Though the Puritans themselves fell short of this "liberality" and "brotherly affection" towards other dissenters, the biblical imagery and this sketch of a Christian social utopia stuck. Generations of Americans have drew on the sermon in an attempt to shape society according to ideas of social justice, tolerance, and community. Winthrop's sermon soon became an obligatory read in many school curricula. Scores of Americans have pointed to Winthrop's sermon to maintain an exceptional role of the United States among the nations. As stated by Harvard literary scholar Sacvan Bercovitch, Winthrop's sermon is a "cultural key-text" from "colonial times to our own" and through "all forms of discourse."
In the 20th century, the phrase "city upon the hill" became a popular image to remind Americans of that uniqueness. The image no longer described a small group of pious people, but it became common coinage for the pluralistic melting pot. John F. Kennedy used it in his farewell address to the State Legislature of Massachusetts in 1961. Bill Clinton drew on it in his commencement address at Portland State University in 1998. But it was Ronald Reagan especially who repeatedly worked with the image in his speeches and directly related it to the diverse American nation. For Ronald Reagan, adding some more glitz, America was now the "shining" city upon a hill, "where people of all kinds lived in harmony and peace" as he reminded his fellow citizens in his farewell address of 1989.
Yet curiously, while the image of a "city upon the hill" has enjoyed a vibrant career in American political rhetoric, its preceding and qualifying passages from Micah are almost but forgotten. Micah's prophetic admonition has disappeared from America's collective memory.
In the age of Donald Trump, America still strives to look like a shining city. But with the republican candidate for president, the emphasis is on theatrics, deal making, and deal breaking, while "meekness," "gentleness," "patience," and "liberality," invite withering scorn and condescension. As Trump explained in his The Art of the Deal, "people want to believe that something is the biggest and the greatest and the most spectacular." For the master of hyperbole and bravado, everything is about the façade of greatness. Yet the closer one looks, the more one realizes that goodness is often better than greatness, certainly when it comes to be an exemplary city worthy of the world's appreciation and admiration.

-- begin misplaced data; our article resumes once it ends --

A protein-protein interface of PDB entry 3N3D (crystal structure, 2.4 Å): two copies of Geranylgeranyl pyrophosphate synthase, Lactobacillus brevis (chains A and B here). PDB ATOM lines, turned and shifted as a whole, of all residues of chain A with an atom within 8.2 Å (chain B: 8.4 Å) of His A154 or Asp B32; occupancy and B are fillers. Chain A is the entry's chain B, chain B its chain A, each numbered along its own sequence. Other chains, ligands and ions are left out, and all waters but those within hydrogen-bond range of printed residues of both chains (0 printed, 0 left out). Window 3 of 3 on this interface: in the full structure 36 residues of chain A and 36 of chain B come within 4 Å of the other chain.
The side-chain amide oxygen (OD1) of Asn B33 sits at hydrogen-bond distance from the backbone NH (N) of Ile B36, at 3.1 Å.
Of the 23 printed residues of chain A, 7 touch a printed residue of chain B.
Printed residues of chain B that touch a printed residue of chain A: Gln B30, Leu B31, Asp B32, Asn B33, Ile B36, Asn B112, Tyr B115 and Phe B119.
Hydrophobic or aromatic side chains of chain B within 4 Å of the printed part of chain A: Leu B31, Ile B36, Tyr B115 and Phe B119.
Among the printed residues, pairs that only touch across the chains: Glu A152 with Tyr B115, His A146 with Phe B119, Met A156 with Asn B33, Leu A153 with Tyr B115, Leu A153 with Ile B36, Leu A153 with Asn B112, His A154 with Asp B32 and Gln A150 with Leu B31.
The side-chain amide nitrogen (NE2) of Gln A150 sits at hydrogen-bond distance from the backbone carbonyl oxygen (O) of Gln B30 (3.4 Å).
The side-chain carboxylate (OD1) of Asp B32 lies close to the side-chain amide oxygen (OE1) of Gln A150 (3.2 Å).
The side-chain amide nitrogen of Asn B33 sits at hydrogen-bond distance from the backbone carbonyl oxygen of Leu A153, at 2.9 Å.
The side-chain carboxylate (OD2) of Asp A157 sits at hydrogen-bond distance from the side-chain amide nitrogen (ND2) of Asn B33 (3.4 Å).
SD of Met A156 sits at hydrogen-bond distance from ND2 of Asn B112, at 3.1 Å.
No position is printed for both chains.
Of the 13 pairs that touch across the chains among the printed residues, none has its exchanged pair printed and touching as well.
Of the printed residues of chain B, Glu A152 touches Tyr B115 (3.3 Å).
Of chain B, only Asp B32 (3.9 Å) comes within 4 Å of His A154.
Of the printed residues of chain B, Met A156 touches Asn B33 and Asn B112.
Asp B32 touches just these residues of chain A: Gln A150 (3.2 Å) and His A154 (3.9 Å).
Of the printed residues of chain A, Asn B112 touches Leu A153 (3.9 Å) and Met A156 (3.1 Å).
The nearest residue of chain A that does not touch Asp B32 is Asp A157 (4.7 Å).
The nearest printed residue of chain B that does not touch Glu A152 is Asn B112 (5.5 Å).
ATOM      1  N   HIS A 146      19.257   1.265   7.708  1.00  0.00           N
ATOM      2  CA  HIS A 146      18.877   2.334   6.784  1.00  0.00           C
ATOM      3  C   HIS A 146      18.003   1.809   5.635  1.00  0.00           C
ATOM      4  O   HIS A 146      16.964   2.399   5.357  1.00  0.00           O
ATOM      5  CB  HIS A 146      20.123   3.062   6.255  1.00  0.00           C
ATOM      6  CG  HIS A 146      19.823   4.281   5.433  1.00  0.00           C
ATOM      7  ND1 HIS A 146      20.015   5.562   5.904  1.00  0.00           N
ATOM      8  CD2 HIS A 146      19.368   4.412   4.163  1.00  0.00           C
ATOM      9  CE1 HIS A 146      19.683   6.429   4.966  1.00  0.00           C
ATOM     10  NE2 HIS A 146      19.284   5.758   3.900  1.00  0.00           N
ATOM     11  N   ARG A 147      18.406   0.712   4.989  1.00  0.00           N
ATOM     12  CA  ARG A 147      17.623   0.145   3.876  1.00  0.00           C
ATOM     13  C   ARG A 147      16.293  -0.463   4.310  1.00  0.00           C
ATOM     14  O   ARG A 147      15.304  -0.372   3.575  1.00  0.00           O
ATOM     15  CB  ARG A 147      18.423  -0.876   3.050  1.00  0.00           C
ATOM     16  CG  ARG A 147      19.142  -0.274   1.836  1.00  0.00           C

One is left to wonder why such amnesia has taken place. No doubt, reflection about the principles of a just society fits poorly with the expansionist idea of a global superpower. No doubt, America's haves do not like to hear too often that their wealth and security are not only built on but also breaking the backs of the increasing rolls of have nots. And, no doubt, the cancer of racism keeps too many willing or able to see that gross inequities along racial and ethnic lines call America's democratic institutions into question.
In this election season in America, high idealism has gone missing. Hillary Clinton cannot muster it while fighting against an opponent who lacks empathy and thinks this makes him a "winner." Instead of idealism, America gets an airspace filled with boasts of sexually assaulting women, and mockery--when not hate speech--against immigrants, Muslims, and people with disabilities. Where is Winthrop's prophetic voice audible over the shrieks and vitriol in an age of Trump?
It's high time to reinstate the election sermon tradition in the spirit of early America. Maybe then America's pastors, rabbis, and imams can remind the candidates for political office of the high moral ideals at America's beginning, and help them find ways to be realized in our 21st-century world. It's the moral idea of an America that transcended material abundance and power. It's the idea of an America that is strengthened by its diversity, social justice, and tolerance. A gilded city with a flashing "Trump" sign towering over its inhabitants is a far cry from the city upon a hill that once inspired Winthrop, countless school kids, and political leaders on both ends of the political spectrum.
Once the elections are over, Americans should think very hard about the ways they intend to live together and with the rest of the world in the years to come. Winthrop's interpretation of Micah can offer helpful advice. Even if Americans are no longer a pious community on voyage to another world, they are still called by the prophetical voice of its beginnings. They are called to imagine themselves anew with humility and patience as one community that practices tolerance and social justice. They are called to remember that the Pilgrim settlers came as immigrants who aimed to build a society around a moral center.
Winthrop's sermon is still as lively as it was aboard the Arbella. His rendering of Micah still calls on Americans to reach out to one another as members of one great community. Though this message does not provide too much glitz and shine, such message is sorely needed during this election season and after.